Smoke with NO Mirrors
In our office we receive calls weekly from clients about their alarm system smoke detectors. Several questions arise during these calls.
Is it still working?
Do I need to replace it yet?
It’s beeping, how do I turn that off?
If it goes off while I'm burning my toast, what should I do?
So let us take a few moments to share some very important information about the smoke detectors on your alarm system. Let's start with what to do when it goes off.
Imagine that you've just spent the last few hours baking up a storm. Flour, eggs, cloves and ginger all over your counters as you prepare some festive treats. You've cleaned up and the last batch is in the oven for another few minutes and you sit down for a break. Slowly you doze off. You wake up to the sound of the smoke detector going off and smoke coming out of your oven. Nothing you can't handle. You enter your code on the keypad to stop the alarm system horn from going off. You pop open a window to help clear the air and the phone rings. Here's where picking up the phone will save you some money.
That phone call is coming from the alarm monitoring station. They are checking to make sure that the smoke detector going off is not a false alarm. Pick it up and let the monitoring station know that everything is alright and you're just having a baking episode. They will ask if you want the fire department dispatched. If you skip that call, they will assume that nobody is home and call in your local fire department to handle the situation. If its a false alarm, you'll be stuck with the bill so pick up that call.
Smoke and/or heat detectors are life safety devices. Regardless of whether the system is armed or not, your smoke/heat detector is always connected to the monitoring station.
Your smoke detector has a recommended life span by the manufacturer of 10 years under normal conditions of use. It’s important to know this because a smoke detector past its life span will either begin to cause false alarms or fail to detect an alarm condition. Both are very costly in different ways. So if you have an alarm or purchased a home with an alarm and the smoke detectors are a part of it, it’s best to find out just how old those smoke detectors are.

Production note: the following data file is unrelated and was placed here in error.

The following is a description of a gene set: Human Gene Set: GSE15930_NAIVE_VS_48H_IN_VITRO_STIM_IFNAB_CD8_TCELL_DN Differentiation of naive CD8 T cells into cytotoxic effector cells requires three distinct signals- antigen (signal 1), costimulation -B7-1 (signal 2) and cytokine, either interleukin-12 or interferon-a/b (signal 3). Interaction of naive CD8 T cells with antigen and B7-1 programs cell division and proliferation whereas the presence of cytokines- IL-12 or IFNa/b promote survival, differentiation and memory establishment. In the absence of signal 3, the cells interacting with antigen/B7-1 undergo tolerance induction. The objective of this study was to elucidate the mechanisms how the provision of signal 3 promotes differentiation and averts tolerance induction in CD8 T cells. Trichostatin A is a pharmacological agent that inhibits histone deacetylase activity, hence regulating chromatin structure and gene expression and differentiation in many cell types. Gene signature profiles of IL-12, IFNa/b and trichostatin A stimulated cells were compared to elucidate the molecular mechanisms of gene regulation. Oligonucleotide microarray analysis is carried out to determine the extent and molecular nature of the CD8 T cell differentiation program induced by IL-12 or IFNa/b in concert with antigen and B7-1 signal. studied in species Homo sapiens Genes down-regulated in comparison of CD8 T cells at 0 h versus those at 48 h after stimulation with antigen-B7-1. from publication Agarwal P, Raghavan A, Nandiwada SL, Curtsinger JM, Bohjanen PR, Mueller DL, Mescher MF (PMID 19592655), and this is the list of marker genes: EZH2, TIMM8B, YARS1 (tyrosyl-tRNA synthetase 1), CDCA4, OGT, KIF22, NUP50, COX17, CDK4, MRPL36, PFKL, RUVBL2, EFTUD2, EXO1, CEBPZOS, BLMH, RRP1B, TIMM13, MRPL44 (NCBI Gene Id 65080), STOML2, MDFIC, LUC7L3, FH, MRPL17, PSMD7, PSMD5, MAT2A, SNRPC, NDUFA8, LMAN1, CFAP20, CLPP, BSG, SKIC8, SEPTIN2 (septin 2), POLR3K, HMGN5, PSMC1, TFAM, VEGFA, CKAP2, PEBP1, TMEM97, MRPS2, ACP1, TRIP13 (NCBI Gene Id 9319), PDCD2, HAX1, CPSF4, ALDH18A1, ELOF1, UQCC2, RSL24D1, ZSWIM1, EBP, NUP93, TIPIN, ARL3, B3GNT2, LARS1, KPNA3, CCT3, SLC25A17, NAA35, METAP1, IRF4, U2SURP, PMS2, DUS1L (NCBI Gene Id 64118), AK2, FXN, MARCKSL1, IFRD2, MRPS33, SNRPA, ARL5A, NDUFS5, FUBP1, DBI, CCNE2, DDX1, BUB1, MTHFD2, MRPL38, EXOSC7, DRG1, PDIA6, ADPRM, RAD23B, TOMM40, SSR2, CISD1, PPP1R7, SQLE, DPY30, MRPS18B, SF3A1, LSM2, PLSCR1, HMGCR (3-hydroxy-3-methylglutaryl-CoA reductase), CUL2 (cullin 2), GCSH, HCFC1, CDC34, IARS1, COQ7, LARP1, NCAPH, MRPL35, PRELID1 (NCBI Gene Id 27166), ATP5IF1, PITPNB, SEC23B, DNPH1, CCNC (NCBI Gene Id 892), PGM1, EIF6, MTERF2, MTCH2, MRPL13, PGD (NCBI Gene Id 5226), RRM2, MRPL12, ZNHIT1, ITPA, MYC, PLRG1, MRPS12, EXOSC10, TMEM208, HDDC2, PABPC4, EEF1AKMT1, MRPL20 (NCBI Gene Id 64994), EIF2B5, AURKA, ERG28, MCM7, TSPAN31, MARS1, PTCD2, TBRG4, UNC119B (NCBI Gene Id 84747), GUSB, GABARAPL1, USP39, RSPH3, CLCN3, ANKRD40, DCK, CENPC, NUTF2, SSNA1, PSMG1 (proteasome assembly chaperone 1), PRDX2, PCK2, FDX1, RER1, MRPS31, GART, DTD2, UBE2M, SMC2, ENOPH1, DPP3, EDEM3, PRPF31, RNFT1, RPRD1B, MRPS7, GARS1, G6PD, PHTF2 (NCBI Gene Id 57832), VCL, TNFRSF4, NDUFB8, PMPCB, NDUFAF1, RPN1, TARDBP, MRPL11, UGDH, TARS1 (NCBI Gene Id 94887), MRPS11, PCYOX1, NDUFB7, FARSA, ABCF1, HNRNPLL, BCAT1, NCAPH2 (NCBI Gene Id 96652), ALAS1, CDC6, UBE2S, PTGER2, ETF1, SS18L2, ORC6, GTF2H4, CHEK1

During regular operation (non-alarm status), the detector will flash the LED light once every 50 seconds and remain silent. Once an alarm is initiated to the device by smoke or heat, the alarm in the smoke detector will sound as well as sounding the alarm for the rest of the system. The LED will flash once a second during the alarm status. If the smoke or heat reduces below a certain point, the system will restore to regular operation.
Smoke detectors also come with 2 features to avoid false alarms. The first is Automatic Drift Compensation. As a device ages on your ceiling, invariably dust will begin to collect inside it. Automatic Drift compensation is adjusting the sensitivity of the device based on the long term changes of its environment. So as dust collects over time, the device recognizes the constant state of slow change and ensures that the sensitivity is accounting for that change while keeping constant to the factory sensitivity setting.
The second is a smoke warning status. If the smoke around the detector reaches 75% of the amount required to trigger an alarm status for longer than 2 minutes, the smoke detector begins to chirp once every 50 seconds while it is in warning status. This allows for somebody to either correct the issue by eliminating the cause of the smoke as well as the smoke itself, or evacuate if eliminating the cause is not possible. If the smoke level drops below the 75% before the 2 minutes, the system returns to regular operation.
One of the more common things that occurs with a smoke detector pertains to the ones installed wirelessly. The wireless smoke detector uses two 3V DC Lithium batteries and over the course of time, these batteries will begin to fail. Usually life span of a battery in a wireless device is 3-5 years, however if the device is opened and closed regularly, like a door, or set off regularly by excessive dust due to renovations or smoke from a chef in training, the battery will have a shorter life span.
A low battery signal is transmitted to the panel when the battery has no less than 14 days of power remaining. The signal is silent and shown to the end user through a trouble light on the keypad. This signal changes to an audible chirp that happens every 48 seconds until the battery fails when the system tests or goes into an alarm. If neither of those things happen during the first 7 days since the original signal, the system will switch into the chirp until the battery fails mode. Once the battery fails the system will not arm, so it’s best to get the battery replaced as soon as you notice the trouble signal on your keypad if you don’t want to fall asleep to chirping smoke detectors.
Cleaning your smoke detector is quite easy. Attach the small brush extension to your vacuum and simply go over the face of the device as part of your regular cleaning. If the device has accumulated some grease, use a damp soapy cloth to wipe down the detector.
If you have a question that isn’t answered here, please let us know in the comments section below and we can share answers to your questions! We’re here to help you by working together for a safer community.